Getting a new mainsail from Hong Kong

The approaching deadline for two translations, which we accepted recently, and the weather, which is going bonkers, made us bite the bullet and once again board a plane to Hong Kong. The main goal of the trip was to bring our new mainsail, which was waiting for us at the UK Halsey loft, extend our Taiwanese visa and pick up my diploma, which was stored for a couple of months at some binder deep in the bureaucratic jungle of Hong Kong.

Jana and luggage

Jana and luggage

As always we visit some of our dear friends – poor things, both of them work in time zones set several hours apart east or west. But they managed to find some time between their calls and they took a great care of us. Hopefully we’ll have a chance to repay them soon. Thanks, guys!

For the last time, we have visited my university where at the research office I asked for my diploma.

“Diploma?” asked the lady at the counter. “Oh you mean the parchment, right?”

Yes, that’s what they call it. That piece of A3 sized paper had a respectable weight, but call it a parchment?

Anyway, the main goal of the Hong Kong trip was to pick up a new mainsail and the battens, put all that on the plane and hopefully pay nothing extra for overweight.

We flew to Hong Kong loaded with two backpacks full of books, about 40kg of Chinese and Taiwanese belle letters, the remains of Jana’s PhD research, which we sent home by sea right from the airport. Due to higher costs in Europe, Taiwanese post does not offer cheap sea transport anymore. We were hoping naively that the new mainsail will fit into one of the backpacks.

After a lovely lunch at the university restaurant (my alma mater also offers courses on catering and hotel stuff, thus we were equipped with an arsenal of three pairs of cutlery) we took an MTR to that sailmakers’. The loft is in the 21th floor of an industrial building. We opened the ordinary looking door with the label UK Sailmakers and got hit by a piercing light. A large hall paved with waxed wooden blocks opened in front of our eyes, the floor mostly covered with sails of all sized, white, red, greyish tape, black kevelar, bags, battens, coils of threads and monster sewing machines.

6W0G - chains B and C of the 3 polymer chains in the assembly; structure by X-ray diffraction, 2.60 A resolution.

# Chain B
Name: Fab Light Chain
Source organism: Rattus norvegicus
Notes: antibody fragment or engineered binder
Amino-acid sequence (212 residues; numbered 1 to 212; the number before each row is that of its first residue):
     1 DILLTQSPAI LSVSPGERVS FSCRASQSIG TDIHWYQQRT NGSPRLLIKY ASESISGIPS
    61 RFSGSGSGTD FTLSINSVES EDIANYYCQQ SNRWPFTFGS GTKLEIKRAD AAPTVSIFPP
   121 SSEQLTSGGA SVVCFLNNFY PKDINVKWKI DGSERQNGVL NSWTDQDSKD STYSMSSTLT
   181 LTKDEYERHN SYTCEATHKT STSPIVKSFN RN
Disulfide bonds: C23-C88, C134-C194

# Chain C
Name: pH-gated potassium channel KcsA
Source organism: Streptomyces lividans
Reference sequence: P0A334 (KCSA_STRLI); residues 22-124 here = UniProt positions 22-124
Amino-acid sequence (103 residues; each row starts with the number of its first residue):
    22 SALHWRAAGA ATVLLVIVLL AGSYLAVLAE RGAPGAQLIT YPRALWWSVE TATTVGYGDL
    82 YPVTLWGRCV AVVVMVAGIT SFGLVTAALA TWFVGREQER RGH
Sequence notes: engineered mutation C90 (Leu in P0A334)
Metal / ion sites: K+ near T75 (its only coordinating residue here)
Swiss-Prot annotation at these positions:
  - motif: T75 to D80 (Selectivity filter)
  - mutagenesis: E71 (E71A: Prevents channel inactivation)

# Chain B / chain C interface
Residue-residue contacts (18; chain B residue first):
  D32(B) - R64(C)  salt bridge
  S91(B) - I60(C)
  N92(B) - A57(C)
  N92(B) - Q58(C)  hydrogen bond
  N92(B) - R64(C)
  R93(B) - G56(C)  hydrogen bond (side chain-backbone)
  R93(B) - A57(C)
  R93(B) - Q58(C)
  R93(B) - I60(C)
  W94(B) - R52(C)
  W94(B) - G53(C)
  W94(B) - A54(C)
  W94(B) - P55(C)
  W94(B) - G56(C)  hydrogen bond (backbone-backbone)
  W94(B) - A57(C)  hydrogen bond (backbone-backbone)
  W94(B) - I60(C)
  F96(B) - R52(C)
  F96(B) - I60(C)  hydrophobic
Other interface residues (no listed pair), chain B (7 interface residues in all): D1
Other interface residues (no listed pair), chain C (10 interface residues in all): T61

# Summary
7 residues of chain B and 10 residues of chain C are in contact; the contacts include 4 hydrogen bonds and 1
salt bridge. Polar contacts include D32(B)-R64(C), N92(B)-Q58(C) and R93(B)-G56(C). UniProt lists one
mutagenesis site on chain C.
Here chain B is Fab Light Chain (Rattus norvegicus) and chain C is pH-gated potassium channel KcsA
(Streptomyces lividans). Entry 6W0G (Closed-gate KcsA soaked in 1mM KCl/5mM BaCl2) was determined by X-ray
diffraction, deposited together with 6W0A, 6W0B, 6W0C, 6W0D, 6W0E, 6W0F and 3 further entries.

Before we could catch our breath, Barry, the manager of the loft, was shaking our hand. First we thought that our sails will be lying somewhere by the door, we will grab them and be gone. But Barry was a great host. Same as in our previous email communication, he was very patient with us, took us around the whole loft, explaining the whole process of making a sail from the plotters, which cut the fabric, which are then sewn together, all the way to the hand sewing at the very end of the birth process of a sail.

We put the new mainsail and our old trysail which needed re-cutting into a big bag, which I put over my shoulder. Another advantage of a small boat is that both these sails weight only about 25kg. Jana grabbed a big box with battens coiled inside. The box was bulky, but quite light. From Barry’s expression it was obvious that not many of his customers carry his products away on their back.